For the sake of objectivity and nostalgia, I got in touch with the very patient woman who helped me through those dark high school years. Dr. Fran Hillyer retired from teaching some years ago, no doubt driven away by frustrating do-nothings like myself. She also had quite a bit to say in defense of required reading. “There are reasons why certain [books] have been pushed into high school. The Great Gatsby is a good example because it is uniquely situated in American history as well as in American literature. If you’re lucky, when you’re in high school you’re studying American history at the same time that you’re studying American literature, so when you get to Gatsby you can refer to all kinds of things… prohibition, manifest destiny, the American dream, class warfare… it’s just such a rich text in so many ways.”
This was one point I hadn’t considered: that certain parts of the literary canon fit neatly into a well-rounded high school education. “The meat of the book …some people are going to get it completely. Most of them probably won’t, but they’ve gotten something out of it that they wouldn’t have gotten out of a lesser work.” It’s a fair point: even considering those kids who do get The Great Gatsby or Catch-22 forced down their throats and grow up to resent it/swear off canonical literature forever, from an objective standpoint, they’re still a better person for having slogged through it. They’ve undergone self-improvement at the hands of a teacher, even if it was while kicking and screaming. Dr. Hillyer even took some issue with my supposition that the concept of “required reading” might turn off potential lit-heads. “Anybody who loves reading is probably not going to be scared away from reading by one book… Readers read.”
Perhaps this is the harsh reality: readers read, and by the time we get to high school, a choice has been made as to whether or not we want to continue to improve our literacy and take an active interest in reading, and even the best teacher will be somewhat powerless to stop that. When I asked Dr. Hillyer if she thought required reading ever had the unfortunate consequence of turning a kid off of reading or going back to the canon, she asked me pointedly “Did you do that?” The answer is no: I just picked up Crime and Punishment for the first time in ten years because it’s part of the canon, and I didn’t understand it at all when I was sixteen.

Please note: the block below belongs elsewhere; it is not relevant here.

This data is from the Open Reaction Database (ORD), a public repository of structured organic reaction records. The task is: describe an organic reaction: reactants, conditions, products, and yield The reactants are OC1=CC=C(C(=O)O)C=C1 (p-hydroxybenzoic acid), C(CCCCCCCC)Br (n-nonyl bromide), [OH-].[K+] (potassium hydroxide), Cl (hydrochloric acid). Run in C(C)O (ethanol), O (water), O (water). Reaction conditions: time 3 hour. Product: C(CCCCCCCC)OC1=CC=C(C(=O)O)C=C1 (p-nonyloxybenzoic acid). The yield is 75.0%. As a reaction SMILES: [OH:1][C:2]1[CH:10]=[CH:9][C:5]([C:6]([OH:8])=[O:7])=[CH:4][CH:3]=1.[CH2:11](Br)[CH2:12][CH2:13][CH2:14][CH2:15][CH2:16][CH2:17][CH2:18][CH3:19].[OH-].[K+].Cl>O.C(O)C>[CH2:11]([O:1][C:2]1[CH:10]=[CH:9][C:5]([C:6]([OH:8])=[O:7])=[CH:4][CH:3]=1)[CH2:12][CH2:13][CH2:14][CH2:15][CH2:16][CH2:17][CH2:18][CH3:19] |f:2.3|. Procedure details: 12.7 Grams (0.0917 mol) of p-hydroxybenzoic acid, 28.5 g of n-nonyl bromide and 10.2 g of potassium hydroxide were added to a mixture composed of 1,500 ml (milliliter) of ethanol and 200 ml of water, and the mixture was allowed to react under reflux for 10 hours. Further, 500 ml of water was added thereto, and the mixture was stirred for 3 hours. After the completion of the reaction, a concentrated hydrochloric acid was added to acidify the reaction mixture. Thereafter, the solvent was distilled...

I can’t say what it is that made me into a reader. Maybe it’s something that’s innate, or maybe it came from the household I was raised in. My parents are both avid readers (my father has belonged to a book club for as long as I can remember, and my mother goes through about five mysteries per month), so it just seemed to make sense that I should have my nose buried in something. Much in the same way I began reading newspapers (so I would know what the hell everyone was talking about at the breakfast table), reading was something that brought me closer to the people I loved. If kids aren’t lucky enough to have reading pushed on them at home, it stands to reason that it should be pushed on them at school (this is, after all, where we traditionally improve young people against their will).
In a best-case scenario, required reading forces a kid to slog through (or at least attempt to) a great book that they end up loving and later thank their teacher for introducing them to. At worst, a kid either refuses to read, or reads just enough so that they’ll stop being bothered. In the latter instance they’re probably better off for it, and in either instance the teacher is kind of at the mercy of the student.
I’ve often wondered how the teachers who were stuck with me did it. Teaching a 16-year-old kid about literature might be the worst job in the world, as it’s incredibly frustrating, demanding work, and it is perhaps one of the most thankless and poorly compensated jobs available. Was my own high school English teacher resentful after all those years? The answer is no (and I hope it still is after she reads this article):
“That’s why you become an English teacher…you say ‘I want to share what I know with somebody else’…It would be nice to get [the material] through their skulls, but whether I get it through their skulls or not, I get to read it and enjoy it, and show how excited I am by this book… in high school, who’s going to get anything, when it comes right down to it? All you’re doing is opening a door.”